If you, as a guest, someone you invite, or your pet causes damage during a stay, the Host can request reimbursement from you through Airbnb’s Resolution Center.
If Airbnb gets involved and determines that you are responsible, your payment method may be charged.
If you’re a guest, learn more about what to do if you cause damage here. If you’re a Host, learn more about how to request reimbursement for damage, missing items, and unexpected cleaning here.
Read the rental agreement prior to booking to find out more.
What happens if you book through Booking (.com)?
Booking (.com) has two different damage protection options. The first is their damage deposit option. The second is their damage program option.
The damage deposit option allows the host to collect deposit money upfront in case a guest causes damage to the property or items during their stay.
The host will manage the entire damage payment process themselves.
Here’s how a damage deposit works:
- Before their stay, the guest gives the host a deposit directly. The host defines how and when they collect this amount, and they manage the money themselves.
- The host must collect and return the amount per the settings they defined at the time of booking.
The damage program allows Booking.com to facilitate the damage payment for the host at no additional cost.
With this option, BDC take care of everything, from contacting the guest if damage occurs to facilitating the payment process on the host’s behalf.
Here’s how the damage program works:
- The guest doesn’t pay a deposit upfront – they only pay if they cause damage during their stay and the host reports it to them.
- The host can only ask the guest to pay for the value of the damage caused, up to a maximum amount that the host selects when setting up the damage program.
- In the event that damage does occur, the host submits a damage payment request that the guest will be asked to pay if they cause damage to the property.
- The host has 14 days after the guest checks out to submit a request via Booking.com.
- BDC contact the guest, informing them that damage has occurred during their stay and that the host is requesting payment from them.
- If the host’s damage payment request is accepted, BDC will pay it out to the host via bank transfer. This process can take up to 30 days.
What happens if you book through VRBO?
At the time of booking, hosts may request one of the following as a damage deposit:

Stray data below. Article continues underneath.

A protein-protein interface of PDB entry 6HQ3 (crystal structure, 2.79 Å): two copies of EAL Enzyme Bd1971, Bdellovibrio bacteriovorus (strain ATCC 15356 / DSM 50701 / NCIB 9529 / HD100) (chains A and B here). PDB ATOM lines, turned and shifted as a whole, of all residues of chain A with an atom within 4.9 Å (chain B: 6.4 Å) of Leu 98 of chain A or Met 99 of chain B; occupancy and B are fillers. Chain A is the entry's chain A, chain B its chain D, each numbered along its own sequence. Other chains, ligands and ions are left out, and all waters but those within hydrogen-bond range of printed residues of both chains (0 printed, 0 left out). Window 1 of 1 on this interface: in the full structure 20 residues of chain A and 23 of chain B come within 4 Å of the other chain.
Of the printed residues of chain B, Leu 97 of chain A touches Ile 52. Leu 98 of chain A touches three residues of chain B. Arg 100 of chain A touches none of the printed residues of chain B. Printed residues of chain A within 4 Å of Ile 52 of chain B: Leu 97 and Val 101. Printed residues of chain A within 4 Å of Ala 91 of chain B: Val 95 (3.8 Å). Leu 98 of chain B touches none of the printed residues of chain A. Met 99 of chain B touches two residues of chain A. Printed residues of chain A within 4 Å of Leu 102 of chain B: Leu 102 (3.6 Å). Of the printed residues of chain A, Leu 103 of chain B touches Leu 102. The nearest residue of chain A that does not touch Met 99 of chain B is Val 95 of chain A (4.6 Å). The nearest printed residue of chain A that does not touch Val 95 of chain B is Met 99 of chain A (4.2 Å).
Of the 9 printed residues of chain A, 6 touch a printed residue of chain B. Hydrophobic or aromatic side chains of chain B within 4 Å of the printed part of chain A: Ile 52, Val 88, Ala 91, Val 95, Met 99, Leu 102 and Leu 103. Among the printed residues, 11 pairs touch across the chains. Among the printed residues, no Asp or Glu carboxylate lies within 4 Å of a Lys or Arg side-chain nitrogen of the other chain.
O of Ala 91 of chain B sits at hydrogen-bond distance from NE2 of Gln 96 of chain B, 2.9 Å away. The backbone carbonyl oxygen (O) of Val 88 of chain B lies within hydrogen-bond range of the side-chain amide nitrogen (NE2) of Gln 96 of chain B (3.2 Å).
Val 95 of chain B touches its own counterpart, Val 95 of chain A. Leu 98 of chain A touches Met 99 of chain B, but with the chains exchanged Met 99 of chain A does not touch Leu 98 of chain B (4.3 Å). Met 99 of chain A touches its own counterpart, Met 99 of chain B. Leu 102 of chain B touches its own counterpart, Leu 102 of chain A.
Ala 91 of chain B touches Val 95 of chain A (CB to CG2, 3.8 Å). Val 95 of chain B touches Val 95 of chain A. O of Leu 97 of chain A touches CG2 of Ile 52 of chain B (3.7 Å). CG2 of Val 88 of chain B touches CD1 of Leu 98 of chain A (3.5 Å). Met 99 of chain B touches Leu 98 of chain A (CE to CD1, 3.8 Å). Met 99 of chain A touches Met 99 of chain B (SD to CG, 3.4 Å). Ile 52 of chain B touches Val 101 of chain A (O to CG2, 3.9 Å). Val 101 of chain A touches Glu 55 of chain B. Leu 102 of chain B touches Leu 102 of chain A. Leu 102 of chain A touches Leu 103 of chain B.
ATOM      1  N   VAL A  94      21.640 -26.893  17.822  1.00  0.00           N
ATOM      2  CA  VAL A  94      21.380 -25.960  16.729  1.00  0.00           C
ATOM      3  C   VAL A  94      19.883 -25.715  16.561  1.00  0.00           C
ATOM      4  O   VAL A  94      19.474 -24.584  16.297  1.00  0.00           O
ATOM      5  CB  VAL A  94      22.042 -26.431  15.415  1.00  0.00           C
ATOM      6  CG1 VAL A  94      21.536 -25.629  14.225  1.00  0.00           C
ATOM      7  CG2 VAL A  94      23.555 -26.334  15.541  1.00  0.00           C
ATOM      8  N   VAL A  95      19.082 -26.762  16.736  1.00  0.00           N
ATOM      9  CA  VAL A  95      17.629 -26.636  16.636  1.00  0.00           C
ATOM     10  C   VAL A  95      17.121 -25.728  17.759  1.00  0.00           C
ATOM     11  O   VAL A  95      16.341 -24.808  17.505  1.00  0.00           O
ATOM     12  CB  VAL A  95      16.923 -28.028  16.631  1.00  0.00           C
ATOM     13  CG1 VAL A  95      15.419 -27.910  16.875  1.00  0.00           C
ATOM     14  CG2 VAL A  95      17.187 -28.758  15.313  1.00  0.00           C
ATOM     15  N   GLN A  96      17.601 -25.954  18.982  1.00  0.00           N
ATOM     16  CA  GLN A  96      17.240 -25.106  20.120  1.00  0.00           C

- A card on file
- An upfront refundable damage deposit
- That you purchase property damage protection to cover potential damage and/or incidentals at the property
Note: The amount required is set by the host. You’re shown this amount under the house rules on the property details page or during checkout before you book.
Properties requiring a card on file
If the property requires a card on file, you’re only charged if the host files a claim. Your credit card information isn’t shared with them, and there’s no pre-authorization hold. The host has 14 days after checkout to assess the property and submit a claim.
Properties requiring a refundable damage deposit
If the property requires a refundable damage deposit, this deposit is paid upfront at the time of booking and is refunded after 14 days if no claim is filed. Your financial institution may take up to seven business days to release the money into your account.
Properties offering Property Damage Protection
Property Damage Protection is an optional insurance product that’s intended to protect you up to the coverage amount should damage occur to the rental property during your stay. Some hosts may allow you to purchase this option in lieu of paying a refundable damage deposit upfront. Please be sure to review the coverage details before selecting this option.
For high-end rentals, this is often the best method as you have far higher coverage compared to the other options.
About Accidental Damage Protection
Accidental Damage Protection provides travelers with coverage for accidental damage to a rental property during their stay. Our damage protection insurance is offered through Generali Global Assistance and must be purchased at least 24 hours before check-in.
- $59 for $1500 coverage
- $79 for $3000 coverage
- $99 for $5000 coverage
If a damage deposit is withheld or more money is owed due to property damage, damage protection can help you get reimbursed.
Buy a policy
When you make a booking payment through the VRBO site, you have the option to buy Accidental Damage Protection. You’ll receive a purchase confirmation email with a certificate of insurance and a copy of the policy. You can also evaluate your insurance options and purchase a policy directly through Generali.